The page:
Whether you’re religious or not, we’re willing to bet you’ll be shouting on Hallelujah from the rooftops (probably only figuratively) after one meal – any meal – at this gem. To our utter delight, The Grange Community Kitchen opens to the public Saturday, July 9th resulting in another big win for Hamburg’s blossoming dining scene. To save you smarties who follow us blindly and need not read any more from a TLDR coma – you can make reservations now on Open Table or call (716) 648-0022 once they are open. For those of you who need a bit more convincing 1) shame on you and 2) read on.
Expect Great Things
I’ll admit I was a bit anxious walking into The Grange for their soft opening dinner last week. Excited that The Grange was ready to go and I was about to sample the offerings of one of Western New York’s best chefs. Regular SOB readers will recall we are big fans of Chef Brad Rowell formerly of Elm Street Bakery. I was eager to see the transformation from Italian kitchen to Community Kitchen and finishing touches on a space I can remember as a kid all the way back to Art Pfeiffer’s Sporting Goods. Anxious with wonder – can this place really live up to the great expectations I’ve built up in my head?
The Look & Feel
The love child of comfort and elegance has come to roost on Main Street in Hamburg. This large open space is dressed in soft colors of blond wood, tan leather, brass, and white tiles and trim all tied together neatly by a 100-year-old hardwood floor. Large folding front windows open to a sidewalk stoop on Main Street and pull in plenty of air and light. The front half of the space is occupied by a spacious entry and a beautiful, fully stocked marble bar with a standing area/counter in the center. A roughly 8-seat counter features a view of the open kitchen complete with wood fired oven, and plenty of cooks hard at work. #teamworkmakesthedreamwork The back half of the space is for dining with leather upholstered banquettes on three outside walls, tables, and chairs, and fantastic lighting welcome you from the middle.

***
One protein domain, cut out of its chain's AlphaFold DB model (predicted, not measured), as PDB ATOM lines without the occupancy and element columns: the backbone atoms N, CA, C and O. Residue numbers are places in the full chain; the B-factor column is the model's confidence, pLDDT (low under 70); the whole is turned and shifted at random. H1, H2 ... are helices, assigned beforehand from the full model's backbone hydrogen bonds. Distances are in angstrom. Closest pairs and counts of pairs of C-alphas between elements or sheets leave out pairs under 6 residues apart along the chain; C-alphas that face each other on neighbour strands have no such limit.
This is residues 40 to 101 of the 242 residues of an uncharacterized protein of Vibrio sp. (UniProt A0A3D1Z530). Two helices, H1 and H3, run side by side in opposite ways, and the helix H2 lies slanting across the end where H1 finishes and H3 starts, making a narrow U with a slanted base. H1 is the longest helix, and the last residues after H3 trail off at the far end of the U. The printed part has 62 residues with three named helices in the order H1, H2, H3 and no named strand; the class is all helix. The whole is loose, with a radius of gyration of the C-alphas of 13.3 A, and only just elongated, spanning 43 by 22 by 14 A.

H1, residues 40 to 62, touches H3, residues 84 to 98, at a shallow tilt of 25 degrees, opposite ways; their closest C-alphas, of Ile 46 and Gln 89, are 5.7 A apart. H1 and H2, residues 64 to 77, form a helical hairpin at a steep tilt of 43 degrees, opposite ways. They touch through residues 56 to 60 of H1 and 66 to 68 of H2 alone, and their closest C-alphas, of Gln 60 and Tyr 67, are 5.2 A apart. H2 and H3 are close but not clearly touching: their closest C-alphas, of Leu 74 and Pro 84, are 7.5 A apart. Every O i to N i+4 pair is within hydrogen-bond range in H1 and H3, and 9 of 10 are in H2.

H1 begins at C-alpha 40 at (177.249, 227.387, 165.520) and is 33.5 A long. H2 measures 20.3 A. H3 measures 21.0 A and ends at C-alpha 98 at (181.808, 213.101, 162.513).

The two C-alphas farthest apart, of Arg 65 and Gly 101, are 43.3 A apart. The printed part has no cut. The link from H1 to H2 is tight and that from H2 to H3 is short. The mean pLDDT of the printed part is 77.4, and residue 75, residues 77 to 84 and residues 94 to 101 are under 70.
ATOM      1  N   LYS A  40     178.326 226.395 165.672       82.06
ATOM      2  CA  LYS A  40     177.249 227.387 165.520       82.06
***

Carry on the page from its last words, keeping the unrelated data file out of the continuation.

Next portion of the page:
The people at Community Kitchen plan to make “community kitchen” more than just a catchy name. “The Grange was established as a gathering space for the residents of Hamburg and beyond. We wanted to build a restaurant that is community focused, approachable, and affordable for our guests” said Caryn Rowell, co-owner and wife to Brad who will be managing daily operations. Community is a feel and an attitude and in our (SOB) humble opinion it’s just a matter of time until the Grange fulfills this promise.
The Grange plans to be open for breakfast, lunch and dinner six days a week. A pretty ambitious undertaking to say the least, but something we’re thrilled about.
Pro Tip: Breakfast (7:30-11am) and lunch (11-2:30) are semi-service. Start by ordering and paying at the counter when you walk in, then help yourself to water at the island. Servers will bring you your order to your table, refill your water and remove empty plates throughout your stay. Dinner (4:30-9/10pm) is full service.